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As a Muslim, I’m not offended by prophetic caricatures

Dismissed Hamline professor Erika Lopez Prater, who showed her ‎class a caricature of Prophet Mohammed, took precautionary measures to ensure that her intention was ‎educational and not comical.

Abdulrahman Bindamnan: “From an Islamic perspective, [Hamline professor Erika Lopez Prater’s] behavior ‎should be judged according to her educational intention.”
Abdulrahman Bindamnan: “From an Islamic perspective, [Hamline professor Erika Lopez Prater’s] behavior ‎should be judged according to her educational intention.”

Hamline University dismissed an art historian adjunct for ‎showing a caricature of Prophet Mohammed receiving Islamic ‎instructions from the angel Gabriel. The dismissal was a ‎response to Muslim students who were offended by the image, proclaiming that the professor committed the unforgivable sin of ‎Islamophobia. The story garnered attention and spurred a debate on the ‎conundrum between academic freedom and religious rights. ‎

But as a Muslim who studied Islam ‎traditionally in Yemen and Saudi Arabia and academically at the University of Miami and University of Pennsylvania, I’m ‎not offended by caricatures of Prophet Mohammed or any holy figure for that matter.

The prophet of Islam said that “deeds are judged by ‎their intention,” a classical principle in the reasoning of Islamic law. ‎Professor Erika Lopez Prater, who showed the image to her ‎class, took precautionary measures to ensure that her intention was ‎educational and not comical. For example, in the course’s syllabus, she warned students that prophetic images will be displayed in class, and no ‎student raised any objections. ‎From an Islamic perspective, her behavior ‎should be judged according to her educational intention.

There is a debate within the Islamic tradition itself about whether prophetic images are permitted or prohibited. ‎Regardless of the debate, however, classroom discussions should not be regulated according to a particular strand in the religion because it behooves students to have a full discussion of Islam in the classroom. In many topics ‎in Islamic law, Muslim scholars have argued for competing ‎positions, ranging from liberal to the conservative, the ‎beautiful to the ugly, the tolerant to the intolerant.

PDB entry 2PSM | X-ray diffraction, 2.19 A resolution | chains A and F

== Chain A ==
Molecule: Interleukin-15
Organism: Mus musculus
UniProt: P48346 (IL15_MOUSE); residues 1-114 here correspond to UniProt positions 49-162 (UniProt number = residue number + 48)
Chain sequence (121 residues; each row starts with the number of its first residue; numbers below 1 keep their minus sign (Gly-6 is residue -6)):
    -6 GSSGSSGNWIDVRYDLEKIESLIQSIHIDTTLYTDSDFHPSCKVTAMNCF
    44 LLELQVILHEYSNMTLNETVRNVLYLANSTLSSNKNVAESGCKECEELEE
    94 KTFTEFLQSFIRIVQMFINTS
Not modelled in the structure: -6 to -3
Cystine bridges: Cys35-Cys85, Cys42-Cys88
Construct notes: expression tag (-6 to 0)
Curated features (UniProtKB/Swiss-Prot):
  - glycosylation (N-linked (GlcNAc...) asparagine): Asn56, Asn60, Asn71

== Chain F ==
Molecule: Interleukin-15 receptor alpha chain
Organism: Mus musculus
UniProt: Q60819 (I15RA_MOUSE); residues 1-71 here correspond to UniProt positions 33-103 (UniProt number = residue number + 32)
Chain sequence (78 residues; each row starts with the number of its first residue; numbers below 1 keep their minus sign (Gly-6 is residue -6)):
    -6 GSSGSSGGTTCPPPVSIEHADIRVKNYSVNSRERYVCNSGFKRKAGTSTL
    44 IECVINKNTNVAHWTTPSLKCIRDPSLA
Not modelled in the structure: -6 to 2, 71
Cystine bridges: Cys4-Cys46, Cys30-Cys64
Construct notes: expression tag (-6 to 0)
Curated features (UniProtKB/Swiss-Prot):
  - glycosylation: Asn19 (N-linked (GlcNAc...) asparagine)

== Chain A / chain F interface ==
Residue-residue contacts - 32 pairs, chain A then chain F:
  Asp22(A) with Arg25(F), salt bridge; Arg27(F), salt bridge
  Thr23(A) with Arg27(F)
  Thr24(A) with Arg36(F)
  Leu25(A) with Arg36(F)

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For example, Omid Safi, an Islamic studies professor at Duke ‎University, takes no objections in showing images of the prophet ‎Mohammed. He regularly shows such images in his classes at ‎Duke, even without taking the precautionary measures that Dr. Prater took. ‎However, other scholars and leaders may inherently oppose prophetic drawings, regardless of the intention.

Dr. Safi fled Iran to the United ‎States when he was 14 and such a personal history perhaps impacts how students interpret whether his behavior is Islamophobic or not. However, Dr. Prater has a different background that ‎perhaps led students to interpret her behavior within a hostile ‎framework. In other words, scholars who hail from Islamic ‎cultures are less likely to suffer from accusations of ‎Islamophobia; therefore, a white Christian scholar from ‎Boston or Minnesota is more likely to suffer the charge than for ‎a Muslim scholar teaching in Cairo or Morocco. This is confusing at best. ‎

U.S. colleges and universities treat foreign and local students differently. In particular, there is a difference between foreign and American Muslims. Foreign Muslims tend to have a different engagement with Islam, viewing the religion from a theological perspective. But American Muslims may view Islam from an identity perspective, primarily concerning themselves with the politics of representation. Unfortunately, many U.S. colleges and universities lump those two groups together and often ignore the voices of foreign Muslims.

Many Americans don’t know much about religions in general and Islam in particular. Shunning a professor who showed an image about Prophet Mohammed will even discourage Americans from learning the tradition of Islam, as they will be afraid to expose themselves to unwarranted controversy. Yet as a Muslim, I would like more people to explore the history of Islam. So a better way of handling the controversy at Hamline is to arrange a discussion on the question of prophetic caricatures. That will have been a better learning experience for students.

When I fled to the United States from Yemen, I sought a liberal education in which to reconsider the retrograde views that I learned as a child. I came here to learn how to become a scholar who independently investigates subjects fraught with moral ambiguity – and to learn how to become an effective human being in the modern world, a scholar whose sensibilities can’t be provoked by a mere caricature. In other words, I was ready to receive an education – not an indoctrination. Alas, the recent trend in U.S. higher education seems to emphasize political correctness over critical inquiry. It seems to silence intellectual curiosity as we enter the age when religious conformity trumps academic freedom.

Abdulrahman Bindamnan is an author at Psychology Today, with degrees from the University of Miami and the University of Pennsylvania. He is a PhD student and a scholar Fellow at the University of Minnesota.